As many as 137 indigenous people in Malaysia have sued the state to court because they feel they were forced to embrace Islam 30 years ago. Photo/via Malaysiakini
KUALA LUMPUR – A total of 137 indigenous people in Malaysia sued the state to court, asking that their status as adherents of Islam be revoked.
Hundreds of indigenous people—referred to in Malaysia as Orang Asli—are suspected of having undergone illegal mass conversions 30 years ago. The natives come from the Bateq Mayah ethnic group.
On September 28 last year, 137 plaintiffs filed a subpoena at the Kuala Lumpur High Court through law firm Fahri Azzat & Co.
The Orang Asli Development Department (Jakoa), its directors and officers, the Pahang Malay Religious and Customary Council (Muip), the state government, and the federal government are named as defendants in the civil suit.
According to the plaintiff’s statement seen by Malaysiakini, they alleged that the wrongful and illegal religious conversion was carried out at their home in Kampung Benchah Kelubi, Merapoh, Kuala Lipis, Pahang, in April 1993.
The plaintiffs allege that in early 1993, a Jakoa representative asked two village heads not only to convert to Islam but also persuaded other villagers to do the same.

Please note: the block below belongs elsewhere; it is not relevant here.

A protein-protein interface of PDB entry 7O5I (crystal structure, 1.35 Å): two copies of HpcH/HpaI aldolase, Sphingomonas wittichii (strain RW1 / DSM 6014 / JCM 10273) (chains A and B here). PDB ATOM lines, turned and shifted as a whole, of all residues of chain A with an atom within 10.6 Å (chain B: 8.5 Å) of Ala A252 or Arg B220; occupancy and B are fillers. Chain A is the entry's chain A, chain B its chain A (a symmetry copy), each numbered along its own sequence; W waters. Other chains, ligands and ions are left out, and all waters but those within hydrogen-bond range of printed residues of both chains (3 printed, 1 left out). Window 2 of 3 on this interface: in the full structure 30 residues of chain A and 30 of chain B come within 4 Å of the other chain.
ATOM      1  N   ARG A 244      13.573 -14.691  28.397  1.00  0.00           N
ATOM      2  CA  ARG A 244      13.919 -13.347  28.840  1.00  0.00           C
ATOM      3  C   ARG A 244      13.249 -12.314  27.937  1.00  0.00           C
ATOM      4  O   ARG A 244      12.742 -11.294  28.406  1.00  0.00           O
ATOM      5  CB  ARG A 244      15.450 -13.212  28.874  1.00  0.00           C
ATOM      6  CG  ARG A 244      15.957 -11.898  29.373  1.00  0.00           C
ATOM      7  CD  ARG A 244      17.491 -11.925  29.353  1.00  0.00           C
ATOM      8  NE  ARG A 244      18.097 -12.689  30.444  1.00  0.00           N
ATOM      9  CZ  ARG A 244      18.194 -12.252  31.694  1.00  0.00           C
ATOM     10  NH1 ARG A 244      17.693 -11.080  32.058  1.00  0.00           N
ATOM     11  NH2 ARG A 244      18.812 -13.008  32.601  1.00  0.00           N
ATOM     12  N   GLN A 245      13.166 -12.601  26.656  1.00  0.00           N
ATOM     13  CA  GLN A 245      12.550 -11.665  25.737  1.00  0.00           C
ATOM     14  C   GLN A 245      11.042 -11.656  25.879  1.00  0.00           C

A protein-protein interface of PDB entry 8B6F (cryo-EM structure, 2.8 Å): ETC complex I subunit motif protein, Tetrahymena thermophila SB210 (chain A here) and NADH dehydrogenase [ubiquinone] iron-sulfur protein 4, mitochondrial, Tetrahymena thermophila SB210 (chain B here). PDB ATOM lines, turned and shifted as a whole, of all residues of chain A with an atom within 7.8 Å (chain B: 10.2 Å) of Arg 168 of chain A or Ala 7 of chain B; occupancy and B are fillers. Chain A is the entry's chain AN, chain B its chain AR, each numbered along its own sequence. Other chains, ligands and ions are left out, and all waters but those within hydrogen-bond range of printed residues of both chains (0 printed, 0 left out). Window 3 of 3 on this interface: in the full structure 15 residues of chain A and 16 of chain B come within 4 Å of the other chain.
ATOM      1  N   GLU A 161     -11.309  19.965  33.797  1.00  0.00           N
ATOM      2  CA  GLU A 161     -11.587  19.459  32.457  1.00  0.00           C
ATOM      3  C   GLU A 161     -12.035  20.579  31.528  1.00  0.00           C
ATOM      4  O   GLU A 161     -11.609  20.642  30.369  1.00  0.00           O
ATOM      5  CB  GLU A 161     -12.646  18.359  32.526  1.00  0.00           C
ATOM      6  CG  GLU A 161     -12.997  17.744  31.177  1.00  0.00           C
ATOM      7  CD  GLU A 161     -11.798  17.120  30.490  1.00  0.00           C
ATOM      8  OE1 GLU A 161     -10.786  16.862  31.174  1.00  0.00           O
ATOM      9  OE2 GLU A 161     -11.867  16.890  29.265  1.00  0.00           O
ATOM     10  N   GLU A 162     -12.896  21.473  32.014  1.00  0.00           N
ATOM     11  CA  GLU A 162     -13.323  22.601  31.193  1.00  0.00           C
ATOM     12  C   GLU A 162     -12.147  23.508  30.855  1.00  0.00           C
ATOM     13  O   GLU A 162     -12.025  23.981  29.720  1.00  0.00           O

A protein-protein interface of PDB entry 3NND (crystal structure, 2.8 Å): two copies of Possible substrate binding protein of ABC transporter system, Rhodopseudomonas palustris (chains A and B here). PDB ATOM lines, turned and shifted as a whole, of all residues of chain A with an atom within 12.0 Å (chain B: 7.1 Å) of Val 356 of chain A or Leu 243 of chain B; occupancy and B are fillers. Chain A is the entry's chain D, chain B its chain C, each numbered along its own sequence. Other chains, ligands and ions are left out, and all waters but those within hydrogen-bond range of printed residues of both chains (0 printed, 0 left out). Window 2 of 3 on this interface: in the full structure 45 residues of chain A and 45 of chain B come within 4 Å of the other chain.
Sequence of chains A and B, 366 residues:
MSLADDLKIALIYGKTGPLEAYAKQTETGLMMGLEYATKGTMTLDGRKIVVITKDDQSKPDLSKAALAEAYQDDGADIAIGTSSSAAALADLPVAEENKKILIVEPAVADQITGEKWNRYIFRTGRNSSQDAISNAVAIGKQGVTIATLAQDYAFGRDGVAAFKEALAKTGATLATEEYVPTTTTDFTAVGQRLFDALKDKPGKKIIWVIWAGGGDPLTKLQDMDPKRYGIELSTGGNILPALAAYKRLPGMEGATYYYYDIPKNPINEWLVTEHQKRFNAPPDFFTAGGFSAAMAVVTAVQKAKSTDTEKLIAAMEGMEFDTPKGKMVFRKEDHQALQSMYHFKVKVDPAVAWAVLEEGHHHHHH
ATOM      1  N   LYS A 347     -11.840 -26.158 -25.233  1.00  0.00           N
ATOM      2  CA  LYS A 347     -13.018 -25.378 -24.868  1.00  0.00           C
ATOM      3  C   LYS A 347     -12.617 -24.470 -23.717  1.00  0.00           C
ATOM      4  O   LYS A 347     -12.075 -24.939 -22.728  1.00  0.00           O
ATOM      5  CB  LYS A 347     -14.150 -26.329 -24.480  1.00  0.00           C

They claim that when the villagers refused, a department official went to the village and threatened them repeatedly until they converted.
Some of these threats included forbidding villagers from remaining in the village, destroying their homes and crops, and chasing and torturing them if they fled to the mountains.
The plaintiffs argued that the villagers were not informed of the legal ramifications of converting to Islam, including the fact that they would be subject to Pahang’s Islamic legal system and that any children they had would be Muslims by default.
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